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Drones 101 takes to U.S. classrooms

Posting in Education

Want to take students a step beyond Trigonometry or dissecting frogs? Ask them to create mini drones in the classroom.

Annapolis, Md.-based South River High School has begun offering a new class in modern technology in a topic which has long been discussed in the media: drones. Twelve students and two teachers are enrolled in the venture, called "Introduction to Unmanned Aerial Systems," an engineering course which requires students to make and fly quadcopters, a type of flying machine piloted from the ground.

If you think of drones, otherwise known as unmanned aerial vehicles (UAVs), use by the military in missions for surveillance purposes, governmental deployment in Europe to track the activities of farmers, or Amazon's recent declaration to build delivery drones may come to mind. However, for the South River students, experimenting with UAVs is all about business -- and what this technology offers the corporate world.

In the classroom, students have been supplied with four modified DJI Flame Wheel quadcopters by the sponsor of the course, engineering company ARINC. In four teams of three, the students are assigned different roles -- someone to watch the drone, another to control it, and a safety officer who keeps an eye on procedures and warns the pilot of any hazards while the machine is in the air.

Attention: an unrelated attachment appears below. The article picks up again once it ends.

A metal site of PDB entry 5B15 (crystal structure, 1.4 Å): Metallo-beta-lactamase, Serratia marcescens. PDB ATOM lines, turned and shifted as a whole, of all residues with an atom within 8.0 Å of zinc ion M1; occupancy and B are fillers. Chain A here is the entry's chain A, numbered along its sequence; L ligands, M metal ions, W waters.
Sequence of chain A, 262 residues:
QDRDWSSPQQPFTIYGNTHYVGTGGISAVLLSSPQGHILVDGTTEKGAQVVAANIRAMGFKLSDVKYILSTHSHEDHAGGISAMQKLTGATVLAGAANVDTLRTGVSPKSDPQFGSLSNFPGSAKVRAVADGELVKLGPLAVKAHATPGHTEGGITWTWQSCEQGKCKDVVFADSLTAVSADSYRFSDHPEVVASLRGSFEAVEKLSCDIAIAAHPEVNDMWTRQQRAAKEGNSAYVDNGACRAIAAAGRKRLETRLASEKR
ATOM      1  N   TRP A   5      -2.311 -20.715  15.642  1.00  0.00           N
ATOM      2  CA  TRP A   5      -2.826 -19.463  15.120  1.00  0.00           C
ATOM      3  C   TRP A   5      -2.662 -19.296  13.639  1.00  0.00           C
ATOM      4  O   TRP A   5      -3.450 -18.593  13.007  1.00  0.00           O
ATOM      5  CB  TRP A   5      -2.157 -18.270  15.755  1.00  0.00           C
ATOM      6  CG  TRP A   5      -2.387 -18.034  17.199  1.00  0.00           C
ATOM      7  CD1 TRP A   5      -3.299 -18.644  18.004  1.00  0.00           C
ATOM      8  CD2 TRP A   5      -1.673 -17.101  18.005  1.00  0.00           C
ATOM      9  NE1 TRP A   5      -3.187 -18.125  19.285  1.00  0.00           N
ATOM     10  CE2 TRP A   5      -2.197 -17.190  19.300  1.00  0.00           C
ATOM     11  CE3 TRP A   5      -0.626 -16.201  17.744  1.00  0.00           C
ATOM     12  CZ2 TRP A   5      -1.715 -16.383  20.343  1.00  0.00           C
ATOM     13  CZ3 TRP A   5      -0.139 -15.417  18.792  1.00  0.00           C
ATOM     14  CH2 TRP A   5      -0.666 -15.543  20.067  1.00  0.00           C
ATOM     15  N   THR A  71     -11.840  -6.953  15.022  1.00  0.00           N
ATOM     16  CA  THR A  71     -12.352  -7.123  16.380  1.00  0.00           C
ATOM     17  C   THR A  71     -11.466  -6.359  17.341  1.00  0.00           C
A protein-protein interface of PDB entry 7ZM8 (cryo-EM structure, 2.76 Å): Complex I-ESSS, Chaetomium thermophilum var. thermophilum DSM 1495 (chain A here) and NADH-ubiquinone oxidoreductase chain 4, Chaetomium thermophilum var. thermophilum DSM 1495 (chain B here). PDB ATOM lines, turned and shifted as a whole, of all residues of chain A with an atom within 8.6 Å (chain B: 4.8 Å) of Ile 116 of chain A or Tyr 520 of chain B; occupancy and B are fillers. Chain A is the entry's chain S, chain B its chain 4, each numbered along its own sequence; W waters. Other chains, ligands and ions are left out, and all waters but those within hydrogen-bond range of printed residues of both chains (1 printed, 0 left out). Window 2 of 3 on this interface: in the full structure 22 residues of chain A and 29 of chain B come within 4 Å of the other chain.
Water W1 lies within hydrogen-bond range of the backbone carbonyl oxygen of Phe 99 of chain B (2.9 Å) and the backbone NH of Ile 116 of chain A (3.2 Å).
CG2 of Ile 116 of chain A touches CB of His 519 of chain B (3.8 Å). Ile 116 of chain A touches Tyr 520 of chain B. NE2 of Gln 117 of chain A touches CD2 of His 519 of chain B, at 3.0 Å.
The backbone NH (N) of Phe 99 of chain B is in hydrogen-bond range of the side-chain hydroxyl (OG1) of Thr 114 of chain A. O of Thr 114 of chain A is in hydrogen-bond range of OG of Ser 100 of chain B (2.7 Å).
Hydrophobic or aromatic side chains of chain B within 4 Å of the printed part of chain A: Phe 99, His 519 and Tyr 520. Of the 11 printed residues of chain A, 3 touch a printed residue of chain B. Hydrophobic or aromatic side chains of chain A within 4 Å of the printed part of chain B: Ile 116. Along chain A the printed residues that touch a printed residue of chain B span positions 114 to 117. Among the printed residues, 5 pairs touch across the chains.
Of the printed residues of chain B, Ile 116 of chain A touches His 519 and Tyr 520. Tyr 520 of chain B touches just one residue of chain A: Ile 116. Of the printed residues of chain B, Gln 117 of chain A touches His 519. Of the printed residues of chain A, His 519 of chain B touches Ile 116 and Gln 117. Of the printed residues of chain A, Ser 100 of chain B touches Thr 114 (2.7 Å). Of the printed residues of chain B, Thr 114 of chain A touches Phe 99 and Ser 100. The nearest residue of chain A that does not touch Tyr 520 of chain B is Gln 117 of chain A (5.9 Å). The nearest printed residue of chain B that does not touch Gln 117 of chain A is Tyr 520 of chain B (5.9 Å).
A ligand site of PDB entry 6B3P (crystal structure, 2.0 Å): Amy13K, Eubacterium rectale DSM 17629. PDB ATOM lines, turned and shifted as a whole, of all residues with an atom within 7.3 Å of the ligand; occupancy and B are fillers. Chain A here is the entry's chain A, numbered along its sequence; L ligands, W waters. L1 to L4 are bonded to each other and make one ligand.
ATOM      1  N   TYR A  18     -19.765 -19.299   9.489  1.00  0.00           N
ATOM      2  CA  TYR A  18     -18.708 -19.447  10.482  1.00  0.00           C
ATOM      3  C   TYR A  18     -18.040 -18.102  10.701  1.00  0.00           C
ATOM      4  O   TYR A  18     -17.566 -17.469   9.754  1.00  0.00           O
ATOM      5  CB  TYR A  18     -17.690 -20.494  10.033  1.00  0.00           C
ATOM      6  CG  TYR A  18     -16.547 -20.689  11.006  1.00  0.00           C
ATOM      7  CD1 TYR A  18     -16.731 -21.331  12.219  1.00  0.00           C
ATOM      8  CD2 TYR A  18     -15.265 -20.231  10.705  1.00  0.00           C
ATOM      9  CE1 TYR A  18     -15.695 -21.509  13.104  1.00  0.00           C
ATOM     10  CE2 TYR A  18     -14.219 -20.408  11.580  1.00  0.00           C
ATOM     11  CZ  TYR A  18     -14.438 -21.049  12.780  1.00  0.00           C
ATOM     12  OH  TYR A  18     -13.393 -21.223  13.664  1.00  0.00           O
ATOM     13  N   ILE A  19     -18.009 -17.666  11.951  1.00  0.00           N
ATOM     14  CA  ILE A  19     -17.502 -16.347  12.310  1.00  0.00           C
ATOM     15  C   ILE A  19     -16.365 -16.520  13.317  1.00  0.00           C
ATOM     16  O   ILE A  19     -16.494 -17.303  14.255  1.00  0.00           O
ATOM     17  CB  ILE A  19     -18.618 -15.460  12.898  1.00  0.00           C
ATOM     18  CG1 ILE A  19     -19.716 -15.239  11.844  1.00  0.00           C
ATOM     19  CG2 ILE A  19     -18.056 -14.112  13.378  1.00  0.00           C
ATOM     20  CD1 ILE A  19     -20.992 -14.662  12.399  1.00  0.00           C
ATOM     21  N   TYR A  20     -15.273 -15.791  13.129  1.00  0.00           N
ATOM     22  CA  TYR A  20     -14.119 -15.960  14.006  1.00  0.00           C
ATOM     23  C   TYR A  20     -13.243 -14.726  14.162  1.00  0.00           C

However, it is not just about piloting the device. In addition, the student teams are modifying their designs in order to equip the drones with other technology, such as cameras.

The course is touted as a career-booster, and has attracted students across different disciplines, including pre-engineers, aerospace and computer science majors.

Via: PopSci

Image credit: DJI
 

— By on December 11, 2013, 12:39 PM PST

Charlie Osborne

Contributing Editor

Charlie Osborne is a freelance journalist and photographer based in London. In addition to SmartPlanet, she also writes for business technology website ZDNet and consumer technology site CNET. She holds a degree in medical anthropology from the University of Kent. Follow her on Twitter. Disclosure